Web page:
Sunday, December 4, 2011

District 9 - Neill Blompkamp

District 9 is one of the best science fiction films ever made, and it was the big thing in the summer of 2009. The critiques about it were overwhelmingly positive, with the exception of those made by Nigerians, who complained that their fellow countrymen were depicted as cannibal gangsters -District 9 was actually forbidden in Nigeria.

One of the reasons behind the success of District 9 is that, it is a movie with a story, where special effects are just an ingredient of a plot instead of its central object. Think about Independence Day, which is the quintessential special effects movie, with a very basic story: aliens come to destroy the Earth and we must stop them. In Independence Day, the story basically serves the purposes of the special effects designer: the images of the White House exploding in the middle of an alien attack comes back to memory more easily than any part of the plot. If nothing else, the value of District 9 is that it tears down the idea that science fiction is inherently connected with special effects. They're not, but most people think they are because that's the way Hollywood has taught us to think about movies. An action movie with not-over-the-roof special effects can be successful if the story is good enough.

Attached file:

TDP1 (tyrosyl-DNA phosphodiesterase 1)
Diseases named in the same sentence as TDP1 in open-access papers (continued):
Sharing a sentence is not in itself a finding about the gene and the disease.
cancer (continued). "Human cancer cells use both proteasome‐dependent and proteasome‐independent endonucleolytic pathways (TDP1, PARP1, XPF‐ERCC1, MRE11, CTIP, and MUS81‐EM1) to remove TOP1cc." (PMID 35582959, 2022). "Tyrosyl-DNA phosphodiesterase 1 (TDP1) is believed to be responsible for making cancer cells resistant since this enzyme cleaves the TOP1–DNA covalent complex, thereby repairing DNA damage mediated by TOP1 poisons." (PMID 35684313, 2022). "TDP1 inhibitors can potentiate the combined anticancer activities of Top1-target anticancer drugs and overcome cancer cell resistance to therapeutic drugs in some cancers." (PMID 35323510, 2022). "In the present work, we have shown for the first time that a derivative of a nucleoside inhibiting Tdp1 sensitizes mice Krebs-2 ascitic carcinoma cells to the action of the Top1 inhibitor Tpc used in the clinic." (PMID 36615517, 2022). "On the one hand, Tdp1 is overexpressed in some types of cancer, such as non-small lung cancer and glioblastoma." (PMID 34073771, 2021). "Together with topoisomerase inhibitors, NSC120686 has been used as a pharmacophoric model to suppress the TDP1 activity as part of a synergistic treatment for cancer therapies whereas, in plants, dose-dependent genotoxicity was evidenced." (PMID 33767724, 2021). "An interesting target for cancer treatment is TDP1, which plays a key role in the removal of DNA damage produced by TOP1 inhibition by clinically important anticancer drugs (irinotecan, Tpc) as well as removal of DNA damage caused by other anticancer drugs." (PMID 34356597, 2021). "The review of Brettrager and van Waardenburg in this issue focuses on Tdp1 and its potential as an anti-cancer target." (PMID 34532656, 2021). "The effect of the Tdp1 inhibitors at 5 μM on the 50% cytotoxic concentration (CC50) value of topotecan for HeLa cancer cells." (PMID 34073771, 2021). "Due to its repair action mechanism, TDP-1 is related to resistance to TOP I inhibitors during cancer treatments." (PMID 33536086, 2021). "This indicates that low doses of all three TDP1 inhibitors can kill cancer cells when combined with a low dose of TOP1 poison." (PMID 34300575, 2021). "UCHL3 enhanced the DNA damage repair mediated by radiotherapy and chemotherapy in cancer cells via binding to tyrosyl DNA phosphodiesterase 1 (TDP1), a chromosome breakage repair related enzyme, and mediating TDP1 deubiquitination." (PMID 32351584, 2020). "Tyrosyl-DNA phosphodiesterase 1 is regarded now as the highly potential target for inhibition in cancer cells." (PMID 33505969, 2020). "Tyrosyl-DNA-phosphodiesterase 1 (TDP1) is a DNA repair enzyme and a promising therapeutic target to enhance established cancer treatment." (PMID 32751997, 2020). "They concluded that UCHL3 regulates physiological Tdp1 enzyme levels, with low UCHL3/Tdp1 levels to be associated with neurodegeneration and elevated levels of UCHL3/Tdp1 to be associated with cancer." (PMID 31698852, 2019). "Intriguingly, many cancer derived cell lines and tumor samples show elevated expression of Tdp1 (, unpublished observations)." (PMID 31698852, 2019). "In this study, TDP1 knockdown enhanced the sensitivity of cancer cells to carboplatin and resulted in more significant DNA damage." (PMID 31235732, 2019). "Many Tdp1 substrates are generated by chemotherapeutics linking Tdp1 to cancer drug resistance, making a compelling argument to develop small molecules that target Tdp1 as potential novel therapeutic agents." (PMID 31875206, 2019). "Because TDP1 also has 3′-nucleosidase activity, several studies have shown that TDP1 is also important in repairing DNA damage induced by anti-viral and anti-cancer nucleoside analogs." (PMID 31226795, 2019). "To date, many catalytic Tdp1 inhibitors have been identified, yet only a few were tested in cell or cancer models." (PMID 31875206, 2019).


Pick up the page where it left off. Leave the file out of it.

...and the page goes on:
The comparison with Independence Day is interesting from an ideological perspective too. Filmed in the middle of the 1990s, a period of American hubris, the message is pretty straightforward: aliens are entities who come to destroy our World and we must be afraid of them. In fact, we will destroy them on our own because we are the only power on Earth. By the way, by "we" I mean "Americans." On the other hand, District 9, filmed after the dreams of a South African Rainbow Nation were shattered by reality, shows that aliens can be used as cheap labor and exploited, even in poor countries. Multinational corporations and mercenaries ("private security contractors") are used to deal with them. Aliens may not necessarily be evil, but since they are not human, they don't deserve equal treatment or entitlement to any rights whatsoever. It is interesting how the historical context and the country of origin determine how an encounter between aliens and humans will go over. I wonder how a Russian or a Syrian alien movie would look like.

Some people have tried to see a metaphor of South Africa's migration policies in this movie, but since the writer and the director have denied any political message in it, I won't talk about it.

Another reason for the exit of District 9 is having a good producer: Peter Jackson, who also produced the Lord of the Rings trilogy.

The website of District 9 is here, and is actually really fun.

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